Wednesday, July 3, 2013
One of the major criticisms that critics, including some on this blog, were making about law schools two or three years ago was that many law schools did not reveal the percentage of merit scholarships that were retained after the first year. At some law schools, the retention rate was below 50%, and many of us thought that the ABA should require law schools to publish their scholarship retention information. Thanks to a great deal of effort by these critics, especially Law School Transparency, the ABA revised Standard 509 to require transparency in scholarship retention.
Professor Jerry Organ was one of those calling for transparency. Now that transparency has been obtained, he has written a new article concerning the effects of the new Standard 509.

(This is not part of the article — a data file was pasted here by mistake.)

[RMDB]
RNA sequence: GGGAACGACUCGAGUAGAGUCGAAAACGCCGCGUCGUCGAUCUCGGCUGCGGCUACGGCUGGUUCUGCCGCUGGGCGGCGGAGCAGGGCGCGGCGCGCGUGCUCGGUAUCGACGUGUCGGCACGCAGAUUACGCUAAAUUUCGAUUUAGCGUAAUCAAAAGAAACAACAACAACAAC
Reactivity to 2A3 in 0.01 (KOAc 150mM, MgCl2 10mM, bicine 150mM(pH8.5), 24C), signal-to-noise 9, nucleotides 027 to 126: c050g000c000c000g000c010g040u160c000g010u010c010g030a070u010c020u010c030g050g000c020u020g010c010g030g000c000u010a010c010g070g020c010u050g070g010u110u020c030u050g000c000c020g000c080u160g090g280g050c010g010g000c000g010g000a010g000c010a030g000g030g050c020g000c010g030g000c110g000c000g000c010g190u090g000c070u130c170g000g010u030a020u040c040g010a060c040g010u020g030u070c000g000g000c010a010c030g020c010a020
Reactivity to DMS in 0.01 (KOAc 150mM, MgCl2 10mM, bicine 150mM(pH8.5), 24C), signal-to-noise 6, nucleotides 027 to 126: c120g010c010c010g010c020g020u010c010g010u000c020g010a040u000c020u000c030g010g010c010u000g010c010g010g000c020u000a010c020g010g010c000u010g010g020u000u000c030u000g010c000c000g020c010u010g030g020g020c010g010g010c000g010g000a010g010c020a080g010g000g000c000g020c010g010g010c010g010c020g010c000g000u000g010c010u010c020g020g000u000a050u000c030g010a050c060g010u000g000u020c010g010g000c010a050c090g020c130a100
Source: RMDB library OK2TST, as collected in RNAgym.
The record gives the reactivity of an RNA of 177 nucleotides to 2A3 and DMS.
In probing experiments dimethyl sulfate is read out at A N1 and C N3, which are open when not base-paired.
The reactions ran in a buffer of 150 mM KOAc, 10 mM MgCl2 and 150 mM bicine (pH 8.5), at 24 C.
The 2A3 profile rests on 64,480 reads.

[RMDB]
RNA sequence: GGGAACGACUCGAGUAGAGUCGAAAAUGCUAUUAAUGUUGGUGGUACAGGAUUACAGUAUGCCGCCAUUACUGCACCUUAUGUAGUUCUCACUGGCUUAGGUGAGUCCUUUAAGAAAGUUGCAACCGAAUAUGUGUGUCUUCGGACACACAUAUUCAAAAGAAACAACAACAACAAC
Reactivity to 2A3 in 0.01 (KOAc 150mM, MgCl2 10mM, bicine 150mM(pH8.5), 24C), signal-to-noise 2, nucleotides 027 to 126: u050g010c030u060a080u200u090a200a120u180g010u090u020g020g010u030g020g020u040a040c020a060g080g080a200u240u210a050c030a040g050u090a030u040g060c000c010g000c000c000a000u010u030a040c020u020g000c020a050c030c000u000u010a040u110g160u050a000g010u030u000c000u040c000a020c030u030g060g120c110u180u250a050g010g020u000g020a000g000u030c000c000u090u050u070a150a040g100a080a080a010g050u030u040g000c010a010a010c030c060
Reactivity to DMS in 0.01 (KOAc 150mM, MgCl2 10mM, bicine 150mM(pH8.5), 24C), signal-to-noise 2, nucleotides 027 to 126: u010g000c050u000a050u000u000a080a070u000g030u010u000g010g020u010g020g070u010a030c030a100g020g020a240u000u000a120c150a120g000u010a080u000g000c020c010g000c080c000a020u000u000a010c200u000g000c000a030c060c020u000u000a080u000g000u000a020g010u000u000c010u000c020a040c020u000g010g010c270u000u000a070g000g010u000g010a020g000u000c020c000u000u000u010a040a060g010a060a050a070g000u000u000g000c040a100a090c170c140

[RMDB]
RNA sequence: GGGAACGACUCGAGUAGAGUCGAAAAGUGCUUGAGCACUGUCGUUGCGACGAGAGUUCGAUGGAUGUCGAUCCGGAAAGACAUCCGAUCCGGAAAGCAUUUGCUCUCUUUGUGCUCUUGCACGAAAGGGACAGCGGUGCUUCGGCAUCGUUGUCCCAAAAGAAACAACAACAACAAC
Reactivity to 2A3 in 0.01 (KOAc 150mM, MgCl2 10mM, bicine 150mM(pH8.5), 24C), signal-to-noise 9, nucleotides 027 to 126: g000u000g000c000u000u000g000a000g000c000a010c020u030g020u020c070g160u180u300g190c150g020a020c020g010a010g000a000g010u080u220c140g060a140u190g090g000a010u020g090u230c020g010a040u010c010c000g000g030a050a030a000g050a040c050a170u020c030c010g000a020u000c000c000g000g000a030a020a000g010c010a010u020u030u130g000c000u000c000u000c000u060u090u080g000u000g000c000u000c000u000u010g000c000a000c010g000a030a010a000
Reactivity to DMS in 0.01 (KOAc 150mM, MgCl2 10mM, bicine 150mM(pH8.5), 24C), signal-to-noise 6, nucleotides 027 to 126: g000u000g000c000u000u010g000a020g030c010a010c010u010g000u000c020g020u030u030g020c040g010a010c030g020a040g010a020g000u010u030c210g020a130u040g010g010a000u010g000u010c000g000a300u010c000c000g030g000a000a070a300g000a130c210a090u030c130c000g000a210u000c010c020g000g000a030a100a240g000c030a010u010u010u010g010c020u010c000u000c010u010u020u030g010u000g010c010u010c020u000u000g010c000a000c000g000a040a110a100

Abstract: As a result of the ABA’s revisions to Standard 509, Consumer Information, there is now a much greater universe of publicly available information about law school scholarship programs. In this article, I present what is now known about conditional scholarship programs based on a review of law school websites conducted between March 19 and May 29, 2013, from which I was able to compile a complete list of law schools with conditional scholarship programs, with only one-year scholarships, with good standing (or guaranteed) scholarships and with only need-based scholarships. The article includes an analysis of the information we have on conditional scholarship programs by looking at the prevalence of conditional scholarship programs among law schools across different rankings categories and by looking at the extent to which scholarship retention differs among law schools across different rankings categories. The article also looks at geographic “clumping” of law schools without conditional scholarship programs. The article concludes with some general thoughts on the impact of conditional scholarships across legal education.